In a recent study published in the journal Pathophysiology, researchers performed serological profiling to determine the antibody responses in critically ill coronavirus disease 2019 (COVID-19) positive and COVID-19 negative patients.
Severe acute respiratory syndrome coronavirus 2 (SARS-CoV-2), the causative organism of COVID-19, became a serious public health emergency, leading to high infection and mortality rates. Patients who have been critically ill were often admitted to the intensive care unit (ICU).
During COVID-19 infection, antibodies against SARS-CoV-2 antigens are produced, and these include alpha (IgA), delta (IgD), epsilon (IgE), gamma (IgG), and mu (IgM). These antibodies are detectable after a few days of infection, with IgG detected immediately, whereas IgM is detected at 6-14 days.
About the study
The study involved recruiting patients with suspected COVID-19 infection, who were admitted to the ICUs at London Health Sciences Centre, Canada. The patients were grouped according to age-matched and sex-matched populations.
The four groups included COVID-19 positive (COVID-19+) critically ill, COVID-19 negative (COVID-19-) critically ill, non-hospitalized COVID-19+ mildly ill, and healthy controls. In each group, a total of 14 patients (eight females, six males) were included with ages ranging from 57-61 years.
During the ICU admission, all the co-morbidities, sepsis, disease severity scores, and baseline characteristics were noted. The two non-hospitalized groups, COVID-19+ mildly ill and healthy controls showed no co-morbidities.
The blood samples were collected on admission to the ICU for three days for COVID-19- patients, whereas in COVID-19+ patients, the collection was done for up to seven days, followed by every three days until discharge or death.
All the four antibody types, IgG, IgM, IgA, and total Ig, elicited by SARS-CoV-2, were detected by sandwich enzyme-linked immunosorbent assay (ELISA) kits with the antigen being recombinant spike protein S1 subunit, receptor-binding domain (RBD). The total Ig test included the detection of all three IgG, IgM, and IgA.
The COVID-19 status was determined based on the cut-off value by obtaining a ratio of optical densities of samples and negative controls. Those sera with a higher cut-off ratio were considered positive samples.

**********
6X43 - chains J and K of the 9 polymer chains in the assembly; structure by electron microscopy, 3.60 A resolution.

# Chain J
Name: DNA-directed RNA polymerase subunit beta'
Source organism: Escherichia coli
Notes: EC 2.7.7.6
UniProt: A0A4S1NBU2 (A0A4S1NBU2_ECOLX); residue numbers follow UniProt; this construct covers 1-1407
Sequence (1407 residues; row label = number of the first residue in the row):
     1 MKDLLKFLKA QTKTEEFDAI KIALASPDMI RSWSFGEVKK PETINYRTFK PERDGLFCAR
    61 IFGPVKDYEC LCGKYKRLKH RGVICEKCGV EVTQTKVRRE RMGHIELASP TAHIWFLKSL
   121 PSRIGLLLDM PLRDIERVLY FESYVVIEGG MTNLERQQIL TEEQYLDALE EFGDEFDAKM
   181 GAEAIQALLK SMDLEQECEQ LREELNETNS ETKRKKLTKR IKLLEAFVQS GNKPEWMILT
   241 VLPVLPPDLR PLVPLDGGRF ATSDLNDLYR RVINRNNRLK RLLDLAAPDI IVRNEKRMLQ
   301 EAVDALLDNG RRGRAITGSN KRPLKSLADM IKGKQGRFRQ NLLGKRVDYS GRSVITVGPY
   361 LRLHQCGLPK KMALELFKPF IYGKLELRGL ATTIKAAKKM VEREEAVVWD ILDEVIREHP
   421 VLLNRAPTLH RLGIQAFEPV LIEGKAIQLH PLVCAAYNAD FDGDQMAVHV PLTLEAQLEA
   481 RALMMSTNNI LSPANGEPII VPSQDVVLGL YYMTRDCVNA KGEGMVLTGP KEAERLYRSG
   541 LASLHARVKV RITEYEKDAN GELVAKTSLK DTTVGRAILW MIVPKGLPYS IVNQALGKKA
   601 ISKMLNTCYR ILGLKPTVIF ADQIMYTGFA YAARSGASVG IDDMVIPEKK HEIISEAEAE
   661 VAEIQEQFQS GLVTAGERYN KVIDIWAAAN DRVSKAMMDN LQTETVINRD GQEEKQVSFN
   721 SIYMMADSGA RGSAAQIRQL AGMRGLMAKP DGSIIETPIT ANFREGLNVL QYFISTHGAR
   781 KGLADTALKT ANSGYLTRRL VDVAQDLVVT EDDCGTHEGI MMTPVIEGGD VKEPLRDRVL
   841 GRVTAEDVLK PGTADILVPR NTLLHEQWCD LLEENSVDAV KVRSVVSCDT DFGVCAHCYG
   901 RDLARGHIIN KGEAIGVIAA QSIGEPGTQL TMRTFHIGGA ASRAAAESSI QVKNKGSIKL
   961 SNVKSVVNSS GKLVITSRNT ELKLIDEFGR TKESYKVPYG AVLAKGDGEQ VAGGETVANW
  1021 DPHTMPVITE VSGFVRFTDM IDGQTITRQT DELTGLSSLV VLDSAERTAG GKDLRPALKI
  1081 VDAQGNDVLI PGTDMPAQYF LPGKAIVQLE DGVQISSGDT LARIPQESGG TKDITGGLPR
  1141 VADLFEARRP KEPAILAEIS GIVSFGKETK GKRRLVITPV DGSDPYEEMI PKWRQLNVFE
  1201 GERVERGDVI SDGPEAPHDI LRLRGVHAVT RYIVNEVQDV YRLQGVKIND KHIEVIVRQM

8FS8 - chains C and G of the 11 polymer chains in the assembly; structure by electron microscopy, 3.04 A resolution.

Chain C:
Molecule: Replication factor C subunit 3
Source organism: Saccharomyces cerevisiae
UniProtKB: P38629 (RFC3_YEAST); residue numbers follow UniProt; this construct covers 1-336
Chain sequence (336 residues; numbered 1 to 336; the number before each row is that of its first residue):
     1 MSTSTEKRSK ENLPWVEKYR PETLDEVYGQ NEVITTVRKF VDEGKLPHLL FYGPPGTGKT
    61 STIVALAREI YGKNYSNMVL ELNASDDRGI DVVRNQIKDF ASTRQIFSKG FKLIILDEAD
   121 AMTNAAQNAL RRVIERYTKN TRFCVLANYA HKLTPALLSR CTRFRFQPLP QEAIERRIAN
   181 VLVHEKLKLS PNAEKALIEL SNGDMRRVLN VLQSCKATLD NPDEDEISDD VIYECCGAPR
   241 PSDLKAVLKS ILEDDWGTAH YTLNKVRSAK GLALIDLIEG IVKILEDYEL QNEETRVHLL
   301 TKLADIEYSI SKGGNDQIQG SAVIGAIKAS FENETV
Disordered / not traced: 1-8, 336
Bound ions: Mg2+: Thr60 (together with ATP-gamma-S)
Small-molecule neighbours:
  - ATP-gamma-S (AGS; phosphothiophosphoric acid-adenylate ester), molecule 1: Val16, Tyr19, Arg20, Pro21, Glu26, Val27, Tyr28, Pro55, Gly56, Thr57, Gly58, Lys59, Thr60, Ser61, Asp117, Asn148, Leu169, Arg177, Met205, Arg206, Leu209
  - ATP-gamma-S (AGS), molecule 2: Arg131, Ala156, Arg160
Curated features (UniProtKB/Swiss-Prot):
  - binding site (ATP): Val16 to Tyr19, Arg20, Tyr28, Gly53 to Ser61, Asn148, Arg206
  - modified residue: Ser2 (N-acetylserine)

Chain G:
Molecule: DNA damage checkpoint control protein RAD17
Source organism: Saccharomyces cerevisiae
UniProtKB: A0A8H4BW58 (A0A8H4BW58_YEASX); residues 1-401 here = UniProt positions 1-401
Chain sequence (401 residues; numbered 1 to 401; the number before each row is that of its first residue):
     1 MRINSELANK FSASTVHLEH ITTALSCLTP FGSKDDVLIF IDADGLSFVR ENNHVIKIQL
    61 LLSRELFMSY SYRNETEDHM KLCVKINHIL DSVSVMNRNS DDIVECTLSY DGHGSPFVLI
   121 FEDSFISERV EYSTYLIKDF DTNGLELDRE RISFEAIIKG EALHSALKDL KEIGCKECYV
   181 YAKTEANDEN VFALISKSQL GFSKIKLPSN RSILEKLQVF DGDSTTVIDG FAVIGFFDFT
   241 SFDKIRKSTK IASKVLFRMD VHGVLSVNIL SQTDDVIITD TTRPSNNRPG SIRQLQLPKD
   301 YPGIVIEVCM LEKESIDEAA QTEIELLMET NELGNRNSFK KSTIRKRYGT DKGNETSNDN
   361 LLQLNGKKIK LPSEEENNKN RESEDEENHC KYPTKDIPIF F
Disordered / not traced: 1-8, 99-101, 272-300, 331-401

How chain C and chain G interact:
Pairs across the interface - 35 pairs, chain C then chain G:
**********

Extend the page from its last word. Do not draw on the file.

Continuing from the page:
Samples that tested SARS-CoV-2 positive were used for validating the clinical sensitivity of each immunoassay, known as positive percent agreement (PPA). The clinical specificity (negative percent agreement, NPA) was validated with samples that were collected before the COVID-19 pandemic, regarded as SARS-CoV-2 negative. The overall percent agreement (OPA) and population statistics were also determined. Machine learning methods were used for determining the combined antibody responses.
The demographic studies demonstrated that the COVID-19+ patients had a higher body mass index. They suffered from bilateral pneumonia, whereas COVID-19- patients probably suffered from unilateral pneumonia.
The researchers also found that COVID-19+ patients had a lower oxygenation factor (PaO2:FiO2)) as compared to COVID-19- patients. Sepsis was confirmed in all the 14 COVID-19+ patients. However, only four COVID-19- patients (28.6%) suffered from sepsis, whereas 10 COVID-19- patients (71.4%) were suspected of sepsis. The mortality rate was 50% for COVID-19+ patients.
The precision and performance of all the isotypes, IgM, IgA, IgG, and total Ig, were demonstrated. All the isotypes, except IgA, showed significant sensitivity (93%). IgA showed 85.7%, which indicated its short prevalence. Moreover, a few individuals were IgA-deficient and hence, concluded that these isotype antibodies are not produced in respiratory infection. The specificity was excellent with all the antibodies.
The combined antibody response distinguished COVID-19+ with COVID-19- status at ICU day-1 (89%), ICU day-3 (96%), ICU day-7, and day-10 (100%). On combined ICU day-1 and day-3, the total Ig (43%), IgM (27%), IgA (24%), and IgG (6%) were observed.
Out of 14 critically ill COVID-19+ patients, only three (21%) of them did not exhibit a serological response on ICU day-1, however, they elicited Ig responses by day 3. On the other hand, all the COVID-19- patients and healthy controls (except one) did not cross the cut-off value and hence, were considered serologically negative. This exception in healthy controls was attributed to the weak IgM response, indicating mild cross-reactivity.
Although a difference in the disease severity was found in both the critically ill and mildly ill non-hospitalized COVID-19+ patients, Ig responses were almost similar.
When the critically ill COVID-19+ patients who either survived or died in ICU were compared, the Ig responses were similar on ICU day-1 in both groups. The researchers also studied whether there was any difference in the Ig concentrations over the entire ICU stay in both live patients and those who died. Interestingly, the IgA levels and the total Ig were found to be higher in patients who died, particularly in their initial ICU days. However, no significant interactions were found between patient outcomes and IgM or IgG.
Overall, the current study aimed at investigating the serological responses of critically ill COVID-19 ICU admitted patients. In the COVID-19+ patients, the Ig response peak was as expected, whereas the average peaks for IgM and IgA were found on ICU day-13 and day-17, respectively. Thus, the study suggests that blunted serological responses are not responsible for COVID-19 mortality.
The study, however, suffered from a few limitations concerning the smaller study population, methods to determine symptom duration, bias due to the smaller number of participants, and taking into account only mortality as the primary outcome. Therefore, further future studies are warranted.